“The nature of this world can take care of everybody’s need,” the Dalai Lama had said, “but not their greed. Cultivate Boddhichita. Cultivate a sense of concern for others.”
The industrial nightmare looms over the cotton fields and rice-paddies, and the big lie of prosperity is hidden in the fresh, clear waters—soaked with dissolved chemicals—that flood the fields and shimmer under the sunbeams and soak into the earth, and everything else. Egrets and cranes and herons stand around like people who don’t know how to behave, until they suddenly stab and swallow their toxic frogs and fish. Whole forests of trees along the road are white with chemical dust, as forests after a fresh snow, and every fruit and vegetable is laced with chemical pesticides sold by western multinationals like Union Carbide, and Dow Chemical, or their Indian subsidiaries, all of whom—quite literally—are getting away with murder here, as everywhere.
The noise was unbearable too. Soft wax plugs protected my ears and cerebral cortex from the horn-honking habit of every bus and lorry that hurtled past—the lorries being as much like locomotives in sheer metal bulk as in the sound of their horns. My mercuric rage at the constant attempts to blow me off the road evaporated each time I saw the smiles on the faces of drivers who were only showing their solidarity in celebration of my two-wheeled transport.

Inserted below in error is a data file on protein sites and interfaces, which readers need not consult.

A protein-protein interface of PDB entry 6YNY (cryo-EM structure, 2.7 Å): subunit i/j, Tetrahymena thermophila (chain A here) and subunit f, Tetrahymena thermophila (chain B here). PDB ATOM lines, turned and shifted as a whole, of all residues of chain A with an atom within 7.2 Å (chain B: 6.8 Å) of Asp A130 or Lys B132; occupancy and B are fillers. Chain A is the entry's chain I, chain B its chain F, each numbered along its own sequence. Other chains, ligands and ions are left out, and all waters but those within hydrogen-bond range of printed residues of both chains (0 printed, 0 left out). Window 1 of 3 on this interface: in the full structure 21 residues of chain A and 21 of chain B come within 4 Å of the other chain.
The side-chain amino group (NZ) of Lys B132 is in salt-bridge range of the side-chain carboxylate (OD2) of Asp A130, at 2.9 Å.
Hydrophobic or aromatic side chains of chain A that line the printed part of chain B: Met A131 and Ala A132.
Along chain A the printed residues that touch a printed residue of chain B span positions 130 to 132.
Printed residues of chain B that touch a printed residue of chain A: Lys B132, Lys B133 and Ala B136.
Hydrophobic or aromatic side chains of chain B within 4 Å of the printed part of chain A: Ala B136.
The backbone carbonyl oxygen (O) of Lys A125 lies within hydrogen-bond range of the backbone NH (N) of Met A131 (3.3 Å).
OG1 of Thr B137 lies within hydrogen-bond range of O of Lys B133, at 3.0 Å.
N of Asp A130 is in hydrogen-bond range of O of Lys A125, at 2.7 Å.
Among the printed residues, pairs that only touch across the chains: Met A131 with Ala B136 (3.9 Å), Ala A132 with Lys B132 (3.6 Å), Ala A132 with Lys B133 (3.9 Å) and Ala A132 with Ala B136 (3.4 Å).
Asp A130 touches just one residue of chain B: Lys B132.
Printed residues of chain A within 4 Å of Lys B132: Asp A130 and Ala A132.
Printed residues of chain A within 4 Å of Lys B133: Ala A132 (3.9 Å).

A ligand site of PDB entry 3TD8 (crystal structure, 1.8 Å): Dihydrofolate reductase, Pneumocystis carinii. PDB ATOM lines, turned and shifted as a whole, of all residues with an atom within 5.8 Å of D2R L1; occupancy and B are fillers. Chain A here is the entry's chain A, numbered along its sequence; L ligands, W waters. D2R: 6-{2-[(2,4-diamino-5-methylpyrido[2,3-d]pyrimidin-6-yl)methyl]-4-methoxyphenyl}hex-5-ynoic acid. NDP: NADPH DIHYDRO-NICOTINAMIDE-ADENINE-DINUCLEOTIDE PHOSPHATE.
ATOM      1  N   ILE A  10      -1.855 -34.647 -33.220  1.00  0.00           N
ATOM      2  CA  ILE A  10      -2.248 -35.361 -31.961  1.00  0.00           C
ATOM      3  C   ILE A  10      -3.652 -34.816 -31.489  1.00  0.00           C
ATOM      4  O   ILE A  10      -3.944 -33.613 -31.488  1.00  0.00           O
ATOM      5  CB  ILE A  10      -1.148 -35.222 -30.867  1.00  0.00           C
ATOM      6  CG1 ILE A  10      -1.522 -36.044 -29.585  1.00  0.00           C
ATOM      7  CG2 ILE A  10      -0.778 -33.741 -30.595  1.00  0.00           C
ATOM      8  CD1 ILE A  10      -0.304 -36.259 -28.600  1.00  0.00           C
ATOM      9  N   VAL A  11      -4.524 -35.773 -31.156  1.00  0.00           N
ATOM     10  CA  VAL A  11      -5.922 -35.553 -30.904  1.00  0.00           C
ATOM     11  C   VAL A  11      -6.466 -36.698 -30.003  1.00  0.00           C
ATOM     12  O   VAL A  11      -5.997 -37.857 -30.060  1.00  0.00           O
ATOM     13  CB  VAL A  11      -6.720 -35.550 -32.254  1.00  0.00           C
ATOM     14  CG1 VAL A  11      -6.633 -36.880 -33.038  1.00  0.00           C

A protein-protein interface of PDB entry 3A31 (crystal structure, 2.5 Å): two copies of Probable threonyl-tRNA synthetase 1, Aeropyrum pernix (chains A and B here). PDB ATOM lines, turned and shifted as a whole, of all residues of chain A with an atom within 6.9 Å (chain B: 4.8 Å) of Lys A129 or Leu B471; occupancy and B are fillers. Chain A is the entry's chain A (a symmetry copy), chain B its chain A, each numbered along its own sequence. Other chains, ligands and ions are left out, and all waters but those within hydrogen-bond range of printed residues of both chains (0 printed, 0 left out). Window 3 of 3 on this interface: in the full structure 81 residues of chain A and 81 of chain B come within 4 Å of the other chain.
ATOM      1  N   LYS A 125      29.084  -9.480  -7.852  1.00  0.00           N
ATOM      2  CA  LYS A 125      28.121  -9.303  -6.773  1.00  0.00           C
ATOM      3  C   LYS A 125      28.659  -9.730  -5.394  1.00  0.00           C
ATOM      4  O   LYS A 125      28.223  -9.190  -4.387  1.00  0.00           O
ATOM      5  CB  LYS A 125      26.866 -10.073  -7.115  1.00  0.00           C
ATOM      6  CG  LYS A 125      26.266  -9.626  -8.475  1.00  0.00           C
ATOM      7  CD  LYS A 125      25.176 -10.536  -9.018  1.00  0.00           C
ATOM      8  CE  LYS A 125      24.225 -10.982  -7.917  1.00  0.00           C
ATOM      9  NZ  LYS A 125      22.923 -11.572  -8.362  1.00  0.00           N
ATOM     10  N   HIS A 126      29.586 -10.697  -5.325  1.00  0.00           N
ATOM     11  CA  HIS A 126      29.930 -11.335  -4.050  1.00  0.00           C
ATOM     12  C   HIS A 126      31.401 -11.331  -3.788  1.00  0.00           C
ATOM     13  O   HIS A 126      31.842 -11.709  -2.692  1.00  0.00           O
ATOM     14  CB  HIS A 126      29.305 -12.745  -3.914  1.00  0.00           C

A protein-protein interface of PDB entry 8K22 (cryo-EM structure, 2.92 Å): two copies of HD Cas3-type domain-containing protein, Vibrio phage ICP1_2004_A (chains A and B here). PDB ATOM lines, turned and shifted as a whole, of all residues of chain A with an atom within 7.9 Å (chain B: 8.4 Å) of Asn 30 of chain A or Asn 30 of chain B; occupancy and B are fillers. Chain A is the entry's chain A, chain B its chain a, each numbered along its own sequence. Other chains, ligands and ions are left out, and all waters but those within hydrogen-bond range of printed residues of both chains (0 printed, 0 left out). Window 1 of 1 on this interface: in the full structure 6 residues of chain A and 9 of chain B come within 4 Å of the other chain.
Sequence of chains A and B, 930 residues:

Putting 250 kilometers between me and Amaravati, in three days, a kind of spiritual cleanse through an environmental hell—literally burning toxins out of my body by peddling all day long through the intense heat—I caught the first train out of Hyderabad, back to Majnu Ka Tilla, the New Tibetan Colony in Delhi—and today I will not hesitate to tell you that Andra Pradesh is one of the ugliest places in the world. It is a place I will never forget, and one I will never return to.
Never, that is, until they organize a march to stop the factories, to still the machines, to destroy the corporations for the crimes against humanity that they are. For that you will find me at the front of the pack. This is my prayer for the people of Andra Pradesh. Most are too poor to ever get anywhere. My heart goes out to them.
As the dharma turns, so did my wheels, leaving Andra Pradesh behind me forever. With me went the highest blessings conferred by the Dalai Lama, and the prayerful hopes of more than a hundred thousand human hearts beating as one. But peddling through the desert landscape of Andra Pradesh was a deep meditation on samsara—because it is one, long, sad, lament of suffering nature and human heartbreak.
“The very purpose of my being is to work for the welfare and happiness of all sentient beings,” I thought, remembering the Dalai Lama’s words and my vows to my Self. This journey is not geographical, but it is the true meaning of life, and the beingness I seek to always BE.
keith’s abridged version of the pilgrimage to the Kalachakra 2006 Empowerment Ritual – KALACHAKRA 2006: Beingness, Seeking to Be-- was published in June 2006 by Kyoto Journal: Perspectives on Asia.